This is not only the oldest, but also one of the most diverse national parks in the United States which is known primarily for geothermal phenomena. Every year, the park is visited by an average of 3.6 million tourists.
Created to protect nature
To protect the unique natural and geological landscape, on March 1, 1872, the United States Congress created Yellowstone National Park. Interestingly, at first, the area was guarded by a regular army unit stationed in the northern part of the park. It was only from 1917 that the National Park Service took care of security and administration. In 1978, the park was inscribed on the UNESCO World Heritage List.
Yellowstone Park and its flora
Yellowstone National Park covers 8991 km² in three states – Wyoming, Montana and Idaho. There are 67 species of mammals in the park – including grey wolf, Canadian lynx and grizzly bear. Moreover, at present Yellowstone is the only place in the continental United States where the wild buffalo population has survived. It is worth noting that when in 1902 it was realized that there were only about 50 of them, actions were taken to rebuild the population – animals were fed, pastures were irrigated, sick individuals were shot and predators were controlled. Thanks to this, a herd size exceeding 3,000 was achieved. individuals.
What to see in Yellowstone Park?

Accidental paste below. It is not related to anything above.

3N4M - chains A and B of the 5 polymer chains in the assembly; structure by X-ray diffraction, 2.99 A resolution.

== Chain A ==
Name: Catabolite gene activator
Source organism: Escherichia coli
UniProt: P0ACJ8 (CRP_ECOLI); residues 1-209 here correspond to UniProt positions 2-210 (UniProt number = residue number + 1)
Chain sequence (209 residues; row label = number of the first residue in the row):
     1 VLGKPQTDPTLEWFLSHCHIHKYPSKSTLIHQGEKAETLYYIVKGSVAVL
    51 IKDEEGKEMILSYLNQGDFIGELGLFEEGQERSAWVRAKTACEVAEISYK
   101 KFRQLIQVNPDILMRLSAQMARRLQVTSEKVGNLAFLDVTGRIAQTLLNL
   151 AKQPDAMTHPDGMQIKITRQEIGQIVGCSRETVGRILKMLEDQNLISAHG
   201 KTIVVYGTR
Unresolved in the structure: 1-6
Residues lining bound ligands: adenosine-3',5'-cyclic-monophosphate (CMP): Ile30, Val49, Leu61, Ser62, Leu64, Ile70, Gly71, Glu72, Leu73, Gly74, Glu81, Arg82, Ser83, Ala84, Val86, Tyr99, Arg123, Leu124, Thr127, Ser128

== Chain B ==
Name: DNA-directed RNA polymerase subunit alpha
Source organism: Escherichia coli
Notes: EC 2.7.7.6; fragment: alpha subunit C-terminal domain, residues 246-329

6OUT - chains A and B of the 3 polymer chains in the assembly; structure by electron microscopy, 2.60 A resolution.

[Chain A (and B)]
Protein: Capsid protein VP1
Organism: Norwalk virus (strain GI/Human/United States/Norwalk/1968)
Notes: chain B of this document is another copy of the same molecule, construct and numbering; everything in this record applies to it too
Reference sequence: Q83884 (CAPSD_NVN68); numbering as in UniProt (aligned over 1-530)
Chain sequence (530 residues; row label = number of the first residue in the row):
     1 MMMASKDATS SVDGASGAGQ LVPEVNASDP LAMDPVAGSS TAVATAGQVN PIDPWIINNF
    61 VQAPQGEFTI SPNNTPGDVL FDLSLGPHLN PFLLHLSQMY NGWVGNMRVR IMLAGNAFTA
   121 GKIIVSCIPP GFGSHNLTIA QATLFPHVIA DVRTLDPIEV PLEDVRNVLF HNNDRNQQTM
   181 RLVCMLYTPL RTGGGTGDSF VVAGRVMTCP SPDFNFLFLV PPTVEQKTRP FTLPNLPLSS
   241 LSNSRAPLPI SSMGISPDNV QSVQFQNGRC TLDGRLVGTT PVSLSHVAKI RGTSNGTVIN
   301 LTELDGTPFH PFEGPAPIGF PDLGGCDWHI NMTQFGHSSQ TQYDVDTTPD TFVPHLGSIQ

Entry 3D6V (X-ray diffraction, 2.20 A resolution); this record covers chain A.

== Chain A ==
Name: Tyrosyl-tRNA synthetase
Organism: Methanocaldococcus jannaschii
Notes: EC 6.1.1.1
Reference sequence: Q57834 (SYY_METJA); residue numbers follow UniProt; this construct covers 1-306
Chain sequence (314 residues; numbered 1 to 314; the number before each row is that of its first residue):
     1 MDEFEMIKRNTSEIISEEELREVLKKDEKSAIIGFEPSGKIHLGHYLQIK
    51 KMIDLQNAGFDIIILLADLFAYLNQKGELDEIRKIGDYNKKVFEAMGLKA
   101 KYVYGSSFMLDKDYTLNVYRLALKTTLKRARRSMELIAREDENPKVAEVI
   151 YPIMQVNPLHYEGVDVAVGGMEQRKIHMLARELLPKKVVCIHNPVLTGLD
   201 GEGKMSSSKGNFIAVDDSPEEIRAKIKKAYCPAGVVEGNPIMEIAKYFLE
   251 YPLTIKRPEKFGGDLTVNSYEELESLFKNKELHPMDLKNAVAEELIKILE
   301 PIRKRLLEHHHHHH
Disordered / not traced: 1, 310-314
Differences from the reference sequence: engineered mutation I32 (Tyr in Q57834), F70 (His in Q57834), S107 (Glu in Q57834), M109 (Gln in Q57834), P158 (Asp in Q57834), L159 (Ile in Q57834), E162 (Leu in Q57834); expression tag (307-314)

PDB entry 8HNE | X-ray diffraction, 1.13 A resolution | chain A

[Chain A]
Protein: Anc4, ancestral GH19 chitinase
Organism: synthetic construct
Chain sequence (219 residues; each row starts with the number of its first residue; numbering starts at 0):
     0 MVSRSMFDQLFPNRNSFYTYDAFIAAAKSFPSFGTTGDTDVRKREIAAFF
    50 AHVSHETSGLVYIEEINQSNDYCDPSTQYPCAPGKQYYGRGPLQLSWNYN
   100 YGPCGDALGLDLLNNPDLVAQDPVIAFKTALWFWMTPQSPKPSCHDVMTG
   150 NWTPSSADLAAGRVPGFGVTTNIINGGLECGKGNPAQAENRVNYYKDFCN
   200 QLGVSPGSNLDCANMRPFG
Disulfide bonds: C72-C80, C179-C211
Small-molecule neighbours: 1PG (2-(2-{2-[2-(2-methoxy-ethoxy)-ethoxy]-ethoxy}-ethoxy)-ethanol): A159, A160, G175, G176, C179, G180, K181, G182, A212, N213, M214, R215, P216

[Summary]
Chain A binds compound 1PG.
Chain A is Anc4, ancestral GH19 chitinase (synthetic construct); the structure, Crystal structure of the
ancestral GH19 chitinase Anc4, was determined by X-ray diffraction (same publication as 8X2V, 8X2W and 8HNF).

Natural features that you must see while in Yellowstone National Park are Firehole and Yellowstone Waterfalls, the famous rainbow hot springs – Grand Prismatic Spring, Yellowstone Lake, stalactite mineral terraces – e.g. Minerva Terrace in Mammoth Hot Springs, geysers – including the two most famous, i.e. Old Faithful and Steamboat, Yellowstone River Canyon, mud volcanoes and fumarole called Roaring Mountain.
Yellowstone National Park is located on the caldera (i.e. the depression at the top of the volcano, which was formed as a result of a violent explosion – editor’s note) Yellowstone, measuring approximately 55 by 80 km. This caldera is a remnant of gigantic supervolcano explosions that took place 2.1 million, 1.3 million and 640 thousand. years ago (then over 1000 km³ of pyroclastic material was discharged into the atmosphere).
The last lava flow from Yellowstone caldera was 70,000. years ago. Studies carried out in recent years have shown that the magma chamber is currently 5 to 10 kilometres below the surface of the earth. Due to the likelihood of another explosion, the caldera is monitored using, among others, GPS receivers located in its area.
If there was another eruption – on the scale before 640 thousand. years – it would destroy much of the United States and cool the climate because the huge amounts of sulfur oxides released would create a thin veil of sulfuric acid around the planet that would reflect sunlight for many years. As a result, around 5 billion people would probably starve to death.
Did you know?
Every year, over three million people visit the iconic Mount Rushmore National Memorial in South Dakota. The carving took 14 years and 400 employees. It was completed in 1941. It is worth to visit nearby memorial while travelling to the Yellowstone National Park.